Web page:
At the Biodiversity Without Boundaries Conference in New Orleans, NatureServe highlighted those who go above and beyond the call to make science a priority in conservation decision-making.
Lessons from inside the Beltway
Conservation scientists must become compelling story-tellers and forge relationships that transcend political gridlock. That was the message Dr. Jane Lubchenco shared as she accepted the 2014 NatureServe Conservation Award in April, becoming the fifth recipient of the annual honor.
Creativity at work (and play)
In one of the most creative endeavors the NatureServe network has seen, the Colorado Natural Heritage Program partnered with Odell Brewing Company to create the Celastrina Saison line of beer, the proceeds of which are helping protect the hops blue butterfly, an imperiled species. This is one example of the efforts that earned the Colorado program the 2014 NatureServe Collaboration and Mentoring Award.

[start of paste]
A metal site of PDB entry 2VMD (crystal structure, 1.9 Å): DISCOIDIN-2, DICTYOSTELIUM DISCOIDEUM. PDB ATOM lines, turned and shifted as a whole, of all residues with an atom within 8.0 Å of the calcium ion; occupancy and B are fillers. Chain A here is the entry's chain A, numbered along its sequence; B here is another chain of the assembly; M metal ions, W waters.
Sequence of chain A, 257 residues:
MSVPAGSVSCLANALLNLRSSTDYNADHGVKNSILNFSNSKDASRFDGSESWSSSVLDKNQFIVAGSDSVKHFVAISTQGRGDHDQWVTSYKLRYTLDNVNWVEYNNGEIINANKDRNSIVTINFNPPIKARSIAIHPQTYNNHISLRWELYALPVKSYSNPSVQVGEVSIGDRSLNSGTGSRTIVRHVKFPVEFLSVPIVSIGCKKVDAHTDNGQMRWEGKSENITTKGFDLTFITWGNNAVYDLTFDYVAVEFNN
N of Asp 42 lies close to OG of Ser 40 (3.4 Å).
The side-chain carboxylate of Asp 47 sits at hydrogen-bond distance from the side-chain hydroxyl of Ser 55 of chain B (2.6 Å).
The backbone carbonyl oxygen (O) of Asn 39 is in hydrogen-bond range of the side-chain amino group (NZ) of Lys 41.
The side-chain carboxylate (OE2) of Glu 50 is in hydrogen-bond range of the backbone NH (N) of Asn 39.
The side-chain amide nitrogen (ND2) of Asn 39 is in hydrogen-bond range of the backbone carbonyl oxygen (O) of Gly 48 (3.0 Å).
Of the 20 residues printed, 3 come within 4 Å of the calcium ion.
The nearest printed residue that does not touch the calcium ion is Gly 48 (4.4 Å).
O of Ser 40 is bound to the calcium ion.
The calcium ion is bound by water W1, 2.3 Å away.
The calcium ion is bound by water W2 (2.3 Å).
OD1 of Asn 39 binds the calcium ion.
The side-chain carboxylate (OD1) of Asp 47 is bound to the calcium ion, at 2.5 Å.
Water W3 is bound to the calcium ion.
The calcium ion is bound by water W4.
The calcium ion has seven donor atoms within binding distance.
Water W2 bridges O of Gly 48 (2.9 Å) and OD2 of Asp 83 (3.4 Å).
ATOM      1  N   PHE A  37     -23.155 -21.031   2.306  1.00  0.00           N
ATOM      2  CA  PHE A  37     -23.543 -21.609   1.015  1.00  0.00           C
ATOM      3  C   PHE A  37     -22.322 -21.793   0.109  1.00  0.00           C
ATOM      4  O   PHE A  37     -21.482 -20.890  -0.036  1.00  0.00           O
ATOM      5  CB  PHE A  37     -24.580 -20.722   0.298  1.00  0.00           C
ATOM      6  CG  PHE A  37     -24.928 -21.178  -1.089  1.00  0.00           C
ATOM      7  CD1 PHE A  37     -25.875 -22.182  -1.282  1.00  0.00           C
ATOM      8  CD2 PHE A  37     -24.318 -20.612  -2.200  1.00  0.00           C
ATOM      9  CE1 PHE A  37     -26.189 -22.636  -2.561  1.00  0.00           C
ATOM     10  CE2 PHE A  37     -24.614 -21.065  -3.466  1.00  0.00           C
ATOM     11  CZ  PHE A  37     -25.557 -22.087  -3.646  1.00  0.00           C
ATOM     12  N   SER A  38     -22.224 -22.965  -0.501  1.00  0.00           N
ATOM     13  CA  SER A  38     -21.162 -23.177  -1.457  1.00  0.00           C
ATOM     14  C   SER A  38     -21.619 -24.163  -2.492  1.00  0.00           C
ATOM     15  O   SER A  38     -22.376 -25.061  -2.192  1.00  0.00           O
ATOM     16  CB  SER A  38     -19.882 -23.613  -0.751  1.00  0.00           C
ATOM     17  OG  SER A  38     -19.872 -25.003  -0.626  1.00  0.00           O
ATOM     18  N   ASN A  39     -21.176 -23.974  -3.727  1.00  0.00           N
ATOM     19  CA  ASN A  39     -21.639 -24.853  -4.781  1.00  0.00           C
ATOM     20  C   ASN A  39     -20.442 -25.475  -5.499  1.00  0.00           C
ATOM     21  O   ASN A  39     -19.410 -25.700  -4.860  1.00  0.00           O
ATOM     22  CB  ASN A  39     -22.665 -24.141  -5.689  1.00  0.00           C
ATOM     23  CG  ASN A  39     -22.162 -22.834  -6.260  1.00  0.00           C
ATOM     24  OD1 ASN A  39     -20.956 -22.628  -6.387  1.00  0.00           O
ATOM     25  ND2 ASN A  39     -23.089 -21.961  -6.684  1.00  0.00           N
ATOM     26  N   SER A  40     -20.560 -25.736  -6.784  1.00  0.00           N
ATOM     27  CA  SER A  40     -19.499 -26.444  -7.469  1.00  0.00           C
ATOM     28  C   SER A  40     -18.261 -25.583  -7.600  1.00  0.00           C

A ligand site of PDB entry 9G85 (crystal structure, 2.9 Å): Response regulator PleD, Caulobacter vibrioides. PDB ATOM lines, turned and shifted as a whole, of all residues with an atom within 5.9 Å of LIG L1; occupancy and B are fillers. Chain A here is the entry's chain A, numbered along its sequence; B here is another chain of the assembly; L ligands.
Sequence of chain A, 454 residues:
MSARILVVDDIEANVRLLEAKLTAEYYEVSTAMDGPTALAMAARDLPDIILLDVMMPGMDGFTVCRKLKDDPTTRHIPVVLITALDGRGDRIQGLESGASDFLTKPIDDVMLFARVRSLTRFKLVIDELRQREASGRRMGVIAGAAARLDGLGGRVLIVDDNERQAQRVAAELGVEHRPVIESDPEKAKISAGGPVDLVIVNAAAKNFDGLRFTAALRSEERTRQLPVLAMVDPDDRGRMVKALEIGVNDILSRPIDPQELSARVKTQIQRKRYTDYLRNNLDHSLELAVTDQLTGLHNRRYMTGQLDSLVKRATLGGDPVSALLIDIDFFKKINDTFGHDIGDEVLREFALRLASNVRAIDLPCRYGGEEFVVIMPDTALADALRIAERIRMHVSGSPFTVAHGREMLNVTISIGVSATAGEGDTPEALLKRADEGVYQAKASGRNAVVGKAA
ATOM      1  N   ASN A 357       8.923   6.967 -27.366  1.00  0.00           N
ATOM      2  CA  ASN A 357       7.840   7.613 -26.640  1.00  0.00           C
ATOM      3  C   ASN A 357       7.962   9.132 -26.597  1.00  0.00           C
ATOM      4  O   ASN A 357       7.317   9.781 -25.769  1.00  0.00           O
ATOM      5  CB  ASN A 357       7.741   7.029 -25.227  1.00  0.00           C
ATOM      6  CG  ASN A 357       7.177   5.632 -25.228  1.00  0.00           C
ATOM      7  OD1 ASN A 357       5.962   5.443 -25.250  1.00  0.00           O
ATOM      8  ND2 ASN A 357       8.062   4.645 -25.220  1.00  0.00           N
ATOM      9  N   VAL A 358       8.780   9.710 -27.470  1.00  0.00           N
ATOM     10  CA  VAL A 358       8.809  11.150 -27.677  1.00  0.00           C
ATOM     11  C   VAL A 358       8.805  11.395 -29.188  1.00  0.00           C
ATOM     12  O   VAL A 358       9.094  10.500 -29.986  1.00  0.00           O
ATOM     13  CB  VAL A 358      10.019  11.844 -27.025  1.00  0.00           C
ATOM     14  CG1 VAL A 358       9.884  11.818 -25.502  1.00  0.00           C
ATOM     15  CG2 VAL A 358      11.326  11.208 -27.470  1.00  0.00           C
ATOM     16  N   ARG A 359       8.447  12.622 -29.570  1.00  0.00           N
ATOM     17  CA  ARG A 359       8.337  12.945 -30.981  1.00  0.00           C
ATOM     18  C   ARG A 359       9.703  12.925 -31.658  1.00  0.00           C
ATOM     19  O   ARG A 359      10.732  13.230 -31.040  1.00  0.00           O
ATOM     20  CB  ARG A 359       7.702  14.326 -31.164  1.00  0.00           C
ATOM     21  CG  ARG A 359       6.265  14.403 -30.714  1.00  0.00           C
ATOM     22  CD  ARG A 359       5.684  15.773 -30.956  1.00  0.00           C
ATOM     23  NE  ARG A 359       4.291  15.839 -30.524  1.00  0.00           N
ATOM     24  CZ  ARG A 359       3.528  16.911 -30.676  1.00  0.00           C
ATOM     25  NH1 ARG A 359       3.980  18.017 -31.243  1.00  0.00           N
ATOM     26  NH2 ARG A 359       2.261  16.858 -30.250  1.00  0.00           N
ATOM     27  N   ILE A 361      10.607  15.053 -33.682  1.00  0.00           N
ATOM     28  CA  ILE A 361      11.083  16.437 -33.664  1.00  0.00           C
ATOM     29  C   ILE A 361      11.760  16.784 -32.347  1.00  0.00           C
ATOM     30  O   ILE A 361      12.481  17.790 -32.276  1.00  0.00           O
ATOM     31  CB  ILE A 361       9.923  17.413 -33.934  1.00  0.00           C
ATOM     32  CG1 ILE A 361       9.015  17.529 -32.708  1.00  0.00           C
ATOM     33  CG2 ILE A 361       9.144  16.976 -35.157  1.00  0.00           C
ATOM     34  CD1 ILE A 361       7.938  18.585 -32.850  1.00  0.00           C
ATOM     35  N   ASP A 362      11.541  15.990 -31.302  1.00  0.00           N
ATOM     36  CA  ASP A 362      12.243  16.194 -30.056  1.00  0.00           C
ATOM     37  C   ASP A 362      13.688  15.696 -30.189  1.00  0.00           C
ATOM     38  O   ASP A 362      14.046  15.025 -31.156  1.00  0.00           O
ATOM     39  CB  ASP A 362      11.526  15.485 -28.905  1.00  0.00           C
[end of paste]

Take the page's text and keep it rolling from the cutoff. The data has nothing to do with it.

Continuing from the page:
Ground-breaking work on bats and windmills
As the Great Lakes braces for a boom in wind energy, the Michigan Natural Features Inventory (MNFI) is shedding light on the impacts of wind turbines on bat and bird species. The migration analyses and acoustic monitoring of echolocation activity has led to some first-of-its-kind findings that helped earn MNFI the 2014 Award for Scientific and Technical Achievement.
Endangered and invasive species
With its consistent and cutting-edge work on invasive species and distribution modeling, the New York Natural Heritage Program (NYNHP) earned the 2014 Conservation Impact Award. NYNHP helped develop iMapInvasives, an online tool to manage data on invasive species such as the giant hogweed and the emerald ash borer. NYNHP has also been at the forefront of distribution modeling that predicts the whereabouts of endangered species.